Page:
Edmee is the youngest of 17 children from one of the most important historical families of the Red River Settlement. Her great grandfather was John Bruce (Jean-Baptiste Bruce), the first president of the Métis Provisional Government at the Red River Colony. Louis Riel was his secretary. 

Edmee considers herself blessed to be raised in a traditional Métis family with a strong work ethic and sense of community, spirituality, and belonging. In the early 1900’s, while others were hiding their culture, her father taught them to be proud of their heritage. This is a legacy she carries on today through her generous sharing of her cultural teachings, Michif language and history through various educational outreach programs for youth and families. 

Edmee’s calm, reflective and welcoming spirit urges everyone to forgive and march on, to not hurt anyone and to always help others. Wearing her Métis sash with great pride, she is now a well respected elder and a beloved representative of the Bruce clan of the Red River Colony.

In 2012, Edmee was the recipient of the Queen Elizabeth Diamond Jubilee Medal for her work in the community.

Evelyn Good Striker is a Lakota Dakota from Standing Buffalo First Nation in Saskatchewan and Cheyenne River Sioux Tribe in South Dakota. She grew up experiencing shifting education policies of the federal government; attending Day School, Residential School, and eventually integrating into a public school at Fort Qu’Appelle, Saskatchewan where she attained a grade 12 education. Evelyn earned a Bachelor of Education Degree and a Master of Education Degree from the University of Lethbridge. She has been in the education profession for many years as a classroom teacher and administrator. Evelyn has enjoyed her long career as an educator and cultural advisor. She loves working with students, parents, educators, and anyone who wants to engage in the excitement of learning.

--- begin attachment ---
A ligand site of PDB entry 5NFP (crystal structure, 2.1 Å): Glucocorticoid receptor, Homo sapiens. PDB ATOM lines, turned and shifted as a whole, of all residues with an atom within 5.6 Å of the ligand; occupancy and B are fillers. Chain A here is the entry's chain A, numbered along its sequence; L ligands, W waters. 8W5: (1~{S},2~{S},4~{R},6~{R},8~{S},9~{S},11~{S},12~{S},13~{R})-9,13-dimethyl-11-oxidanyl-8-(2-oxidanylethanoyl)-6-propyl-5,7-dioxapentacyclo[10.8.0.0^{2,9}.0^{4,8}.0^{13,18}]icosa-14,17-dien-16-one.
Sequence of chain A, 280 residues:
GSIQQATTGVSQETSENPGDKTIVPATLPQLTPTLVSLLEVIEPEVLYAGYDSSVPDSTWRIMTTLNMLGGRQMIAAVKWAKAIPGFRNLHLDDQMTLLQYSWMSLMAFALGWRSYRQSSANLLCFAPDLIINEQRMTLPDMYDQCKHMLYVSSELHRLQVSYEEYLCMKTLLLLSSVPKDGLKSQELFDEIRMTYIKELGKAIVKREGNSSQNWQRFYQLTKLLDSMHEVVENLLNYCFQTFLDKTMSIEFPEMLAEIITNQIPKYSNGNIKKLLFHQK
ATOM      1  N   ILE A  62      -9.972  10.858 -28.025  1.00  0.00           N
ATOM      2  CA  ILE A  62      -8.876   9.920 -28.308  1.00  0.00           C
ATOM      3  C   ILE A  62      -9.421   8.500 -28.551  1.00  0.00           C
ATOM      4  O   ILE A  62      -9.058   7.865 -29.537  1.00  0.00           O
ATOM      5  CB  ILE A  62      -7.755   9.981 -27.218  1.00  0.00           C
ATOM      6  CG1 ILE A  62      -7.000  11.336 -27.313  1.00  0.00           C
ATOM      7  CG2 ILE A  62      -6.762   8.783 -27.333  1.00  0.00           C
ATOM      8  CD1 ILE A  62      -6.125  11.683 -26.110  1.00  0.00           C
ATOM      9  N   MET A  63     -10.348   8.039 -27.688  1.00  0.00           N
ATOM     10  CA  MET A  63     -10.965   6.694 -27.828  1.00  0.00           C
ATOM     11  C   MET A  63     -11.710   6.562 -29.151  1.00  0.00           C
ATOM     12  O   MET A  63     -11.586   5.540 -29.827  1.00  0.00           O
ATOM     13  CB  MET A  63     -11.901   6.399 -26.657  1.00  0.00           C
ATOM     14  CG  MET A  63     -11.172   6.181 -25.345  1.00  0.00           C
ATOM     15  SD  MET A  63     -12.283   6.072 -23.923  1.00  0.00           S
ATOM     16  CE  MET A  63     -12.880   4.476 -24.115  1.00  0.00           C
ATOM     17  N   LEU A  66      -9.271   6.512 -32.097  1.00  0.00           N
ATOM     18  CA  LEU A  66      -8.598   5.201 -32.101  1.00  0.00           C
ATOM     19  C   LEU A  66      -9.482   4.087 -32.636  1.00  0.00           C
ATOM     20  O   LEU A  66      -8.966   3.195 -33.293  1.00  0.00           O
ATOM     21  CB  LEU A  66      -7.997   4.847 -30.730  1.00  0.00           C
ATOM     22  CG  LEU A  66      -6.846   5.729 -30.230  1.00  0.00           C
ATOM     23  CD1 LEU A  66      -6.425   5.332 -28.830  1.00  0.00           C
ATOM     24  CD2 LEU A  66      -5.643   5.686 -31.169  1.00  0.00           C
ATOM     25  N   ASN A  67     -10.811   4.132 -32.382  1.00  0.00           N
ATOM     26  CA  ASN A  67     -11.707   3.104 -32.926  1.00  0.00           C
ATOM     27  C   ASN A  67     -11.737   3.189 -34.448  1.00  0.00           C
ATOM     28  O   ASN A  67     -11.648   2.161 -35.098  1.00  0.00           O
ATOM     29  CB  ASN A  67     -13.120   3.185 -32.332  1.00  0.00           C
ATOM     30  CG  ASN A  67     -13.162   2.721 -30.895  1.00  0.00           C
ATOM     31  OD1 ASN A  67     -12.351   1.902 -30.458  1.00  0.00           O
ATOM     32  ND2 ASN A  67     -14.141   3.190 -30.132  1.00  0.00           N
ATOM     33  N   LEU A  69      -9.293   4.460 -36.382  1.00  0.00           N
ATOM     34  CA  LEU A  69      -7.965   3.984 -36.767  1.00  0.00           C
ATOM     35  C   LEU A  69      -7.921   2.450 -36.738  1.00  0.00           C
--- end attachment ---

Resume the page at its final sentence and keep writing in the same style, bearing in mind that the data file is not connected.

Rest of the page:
Morris Little Wolf is a Blackfoot member of the Piikani First Nation that entered into Treaty with the British Crown in 1877. He is married to Bettyann and together they have 11 children. 

Morris is an active member with the Piikani Elders and belongs to the Black Horse and Brave Dog societies. Morris has first-hand witnessed the destruction of Indigenous traditional ways and the challenges that Indigenous youth encounter as a result, both on and off reserve. His workshops on Identity have helped his people identify and express their feelings, while working on strengthening their sense of pride and dignity. 

In 1993, he joined the Royal Canadian Mounted Police’s First Nations Policing Program. He was the only First Nation Elder representative in Canada. Morris integrated his Indigenous beliefs into his day-to-day duties. He is still involved in RCMP cross-cultural camps that include sweat lodges and ceremony. He has also been involved in the Alternative Measures Program since 1995. 

Morris has a strong belief in the ongoing work of Elders who promote the traditions, customs, and values of their peoples. Morris is currently one of the RCMP Commanding Officer’s Aboriginal Advisors for the K Division in Alberta. In addition, Morris is a member of the Elders’ Indigenous Bar Advisory Panel with the Federal Court on the rules of procedures related to Elder’s testimony. In addition, Morris sits as a councillor for the Piikani First Nation. He and Bettyann also sit on the Assembly of First Nations Elders Council.